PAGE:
Artist Profile: Salt Lake City
A Rose is a Rose
The minimal art of James Charles
James Charles is one of the two recipients of Utah Arts & Museums' annual Visual Art Fellowships in 2012. He was awarded for a new body of work abstract work, completed after a debilitating neck injury left him unable to paint for a two-year period.
The works are minimal, restrained touches of color on white surfaces, and scaffolded on strict grid, multiple squares floating on top of and embedded into the paintings' surface. Recently Charles has expanded this aesthetic to three-dimensional works, carrying to these pieces reiterated motifs like the rose.
Our video profile shows Charles at work in his studio, sizing up compositions and carving out panels, as well as discussing his life, the ideas behind his works and the power of symbols.
Exhibition Review: Salt Lake City
Through a Glass Brightly
Justin Wheatley at 15th Street Gallery
“The painting shows the façade but the work speaks beneath the surface,” says Justin Wheatley about his multi-media paintings, a new batch of which are currently on exhibit at Salt Lake’s 15th Street Gallery. His canvases and sculptures are intricately layered, including subjects such as buildings, homes, and bridges, latticed with abstracted line, shape, color, plane, symbol, and detail.
In a visual play, Wheatley deconstructs the physicality of the façade of his subject.
As this new exhibit of urban-themed collage works demonstrates, Justin Wheatley creates a multifaceted statement that is visually powerful and cognitively complex, weaving an ongoing fabric of existential meaning. Whether his subject is a Salt Lake bungalow or the Brooklyn Bridge, Wheatley’s mixed-media paintings are easily recognizable for their formal qualities, but those surface elements are mere indications of what the pieces are ultimately about.
Wheatley’s paintings are each abstract commentaries on shades of reality, the structures on their surfaces visual ciphers to lead the viewer’s mind into a labyrinth of meanings. For Wheatley, those meanings are based in very personal experiences. “My beliefs have always been a part of my work,” he says. “To me it is very evident, right there, easy to see. At the same time, I realize that it is not evident or easy to see for the majority of people that look at the work.” Wheatley’s invocation of the material world is also a meditation on existential reality, but his is an existentialism that does not question and nullify but provokes and contemplates.
Exhibition Review: Salt Lake City
Fulfilling the Norms
Al Denyer and Sandra Brunvand @ Kayo Gallery
Familiarity with the technical processes that bring art works into being is a mark of sophistication, and some artists consider their methods as equal to subject matter in importance. Others know better, preferring the viewer ignore the smocked figure behind the curtain in order to focus on the thing visual images do best, which is bypass cognition and seemingly enter the flesh directly, evoking physical and emotional responses akin to those experienced in the direct presence of the thing depicted: humor, pathos, terror, awe—the sublime and the beautiful. Our modern emphasis on technique begins with Jackson Pollock, who has the distinction of having dethroned an ideal of art that had stood forever in favor of a new model that, when the novelty finally wore off, his own paintings prove to have been without basis in fact. His emphasis on the action of the artist, the flinging of paint in intentional accidents, seemed to prove what a century of artists had come to argue: that visual illusions and the sense of the presence of remote things were not actually necessary. This notion was so exciting to the audience sixty years ago that they failed to notice how many of the missing elements they were projecting into the work: space, perspective, hidden connections between discreet parts of the the image, rhythm, meaning. A drip painting turned out to represent a new subject, yes, but it relied on the same built-in impulses in the viewer that had served Van Eyck.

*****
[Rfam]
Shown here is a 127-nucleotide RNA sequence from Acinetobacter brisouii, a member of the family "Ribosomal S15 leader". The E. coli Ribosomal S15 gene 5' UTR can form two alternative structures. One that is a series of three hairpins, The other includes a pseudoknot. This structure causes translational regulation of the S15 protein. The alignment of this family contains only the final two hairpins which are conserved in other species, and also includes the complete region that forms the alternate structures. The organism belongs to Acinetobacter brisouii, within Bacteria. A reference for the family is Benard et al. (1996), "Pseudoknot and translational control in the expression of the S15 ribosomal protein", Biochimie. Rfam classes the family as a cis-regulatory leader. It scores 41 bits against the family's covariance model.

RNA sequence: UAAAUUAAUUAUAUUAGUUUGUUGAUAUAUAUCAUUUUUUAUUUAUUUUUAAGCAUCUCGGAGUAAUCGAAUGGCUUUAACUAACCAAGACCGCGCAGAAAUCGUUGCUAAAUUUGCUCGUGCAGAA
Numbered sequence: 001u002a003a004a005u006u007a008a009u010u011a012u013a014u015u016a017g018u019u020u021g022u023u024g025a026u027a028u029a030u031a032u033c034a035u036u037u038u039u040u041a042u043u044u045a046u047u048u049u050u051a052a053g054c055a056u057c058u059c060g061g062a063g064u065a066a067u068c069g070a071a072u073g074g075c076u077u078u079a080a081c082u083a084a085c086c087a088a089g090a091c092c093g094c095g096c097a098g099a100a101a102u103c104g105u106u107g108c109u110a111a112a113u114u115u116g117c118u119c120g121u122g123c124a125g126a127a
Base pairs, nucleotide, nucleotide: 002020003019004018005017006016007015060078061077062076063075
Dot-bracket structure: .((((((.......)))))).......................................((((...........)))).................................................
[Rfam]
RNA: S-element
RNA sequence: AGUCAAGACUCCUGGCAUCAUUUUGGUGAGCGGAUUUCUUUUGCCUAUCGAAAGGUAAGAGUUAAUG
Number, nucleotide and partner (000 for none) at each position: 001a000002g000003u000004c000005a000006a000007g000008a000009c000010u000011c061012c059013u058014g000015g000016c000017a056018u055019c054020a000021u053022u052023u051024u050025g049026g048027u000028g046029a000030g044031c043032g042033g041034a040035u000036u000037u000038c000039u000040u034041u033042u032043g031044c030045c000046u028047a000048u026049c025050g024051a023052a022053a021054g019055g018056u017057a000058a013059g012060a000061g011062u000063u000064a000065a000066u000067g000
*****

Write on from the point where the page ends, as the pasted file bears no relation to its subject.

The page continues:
Sandy Brunvand and Al Denyer are familiar figures in Salt Lake. Each works in an artistic niche, a specialized corner of an art spectrum that, since the Renaissance, has seen few overall masters. Brunvand, a founder of Saltgrass Printmakers, favors a graphic approach in which print is a raw material, rather than a final product. How marks are made is important to her, but she never forgets that in themselves marks are trivial; it is the many subtle ways they can signify that makes them interesting. Delicately drawn ink portraits, parts printed on rice paper, and common metal staples are punctuated by filigrees of sewn lines and dog hair. Although she works primarily in black and white, textures of marks and various kinds of paper combine to produce a subtle palette. She often draws on natural images, such as the living as well as dried plants she finds while walking in the hills. What begins with nature viewed up close becomes a cerebral landscape, composed not so much of vistas as symbolic echoes that play on the page like music in the mind.